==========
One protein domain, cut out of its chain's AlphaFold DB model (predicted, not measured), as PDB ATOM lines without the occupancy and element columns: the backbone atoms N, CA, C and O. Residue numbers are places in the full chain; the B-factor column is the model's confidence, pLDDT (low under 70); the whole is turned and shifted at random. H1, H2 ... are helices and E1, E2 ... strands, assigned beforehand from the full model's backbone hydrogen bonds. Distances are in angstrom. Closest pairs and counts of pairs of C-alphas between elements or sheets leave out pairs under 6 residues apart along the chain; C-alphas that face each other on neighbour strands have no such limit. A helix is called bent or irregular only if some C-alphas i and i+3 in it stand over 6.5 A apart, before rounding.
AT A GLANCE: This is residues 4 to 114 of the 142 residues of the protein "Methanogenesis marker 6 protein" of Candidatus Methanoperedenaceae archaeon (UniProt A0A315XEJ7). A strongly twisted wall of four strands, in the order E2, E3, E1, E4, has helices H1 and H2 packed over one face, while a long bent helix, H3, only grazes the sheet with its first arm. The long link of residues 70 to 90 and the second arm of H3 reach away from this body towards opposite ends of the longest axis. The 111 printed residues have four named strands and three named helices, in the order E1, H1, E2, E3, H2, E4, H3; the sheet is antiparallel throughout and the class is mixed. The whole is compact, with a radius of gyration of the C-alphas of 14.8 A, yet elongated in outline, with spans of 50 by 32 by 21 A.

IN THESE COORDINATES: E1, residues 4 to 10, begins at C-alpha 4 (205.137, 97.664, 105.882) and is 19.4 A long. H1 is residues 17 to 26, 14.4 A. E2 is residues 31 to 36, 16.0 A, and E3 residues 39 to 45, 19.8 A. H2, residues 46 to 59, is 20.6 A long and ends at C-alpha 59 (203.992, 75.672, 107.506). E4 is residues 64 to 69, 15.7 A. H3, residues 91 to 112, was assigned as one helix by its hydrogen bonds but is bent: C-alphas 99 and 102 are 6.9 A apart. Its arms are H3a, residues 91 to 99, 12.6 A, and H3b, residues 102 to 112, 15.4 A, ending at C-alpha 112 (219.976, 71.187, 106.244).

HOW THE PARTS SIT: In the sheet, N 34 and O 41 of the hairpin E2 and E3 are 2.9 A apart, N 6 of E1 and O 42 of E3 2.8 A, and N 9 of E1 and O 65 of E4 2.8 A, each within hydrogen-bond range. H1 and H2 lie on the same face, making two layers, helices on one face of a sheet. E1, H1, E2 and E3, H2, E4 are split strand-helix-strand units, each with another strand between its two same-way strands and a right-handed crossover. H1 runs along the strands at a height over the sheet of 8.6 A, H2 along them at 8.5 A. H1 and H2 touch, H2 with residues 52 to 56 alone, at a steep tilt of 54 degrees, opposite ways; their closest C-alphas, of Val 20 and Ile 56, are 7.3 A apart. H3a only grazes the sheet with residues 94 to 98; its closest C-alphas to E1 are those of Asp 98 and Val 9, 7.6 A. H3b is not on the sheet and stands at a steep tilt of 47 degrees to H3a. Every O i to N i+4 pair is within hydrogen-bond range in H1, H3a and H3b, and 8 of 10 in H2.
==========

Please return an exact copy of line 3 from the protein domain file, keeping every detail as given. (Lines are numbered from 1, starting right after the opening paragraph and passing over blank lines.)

HOW THE PARTS SIT: In the sheet, N 34 and O 41 of the hairpin E2 and E3 are 2.9 A apart, N 6 of E1 and O 42 of E3 2.8 A, and N 9 of E1 and O 65 of E4 2.8 A, each within hydrogen-bond range. H1 and H2 lie on the same face, making two layers, helices on one face of a sheet. E1, H1, E2 and E3, H2, E4 are split strand-helix-strand units, each with another strand between its two same-way strands and a right-handed crossover. H1 runs along the strands at a height over the sheet of 8.6 A, H2 along them at 8.5 A. H1 and H2 touch, H2 with residues 52 to 56 alone, at a steep tilt of 54 degrees, opposite ways; their closest C-alphas, of Val 20 and Ile 56, are 7.3 A apart. H3a only grazes the sheet with residues 94 to 98; its closest C-alphas to E1 are those of Asp 98 and Val 9, 7.6 A. H3b is not on the sheet and stands at a steep tilt of 47 degrees to H3a. Every O i to N i+4 pair is within hydrogen-bond range in H1, H3a and H3b, and 8 of 10 in H2.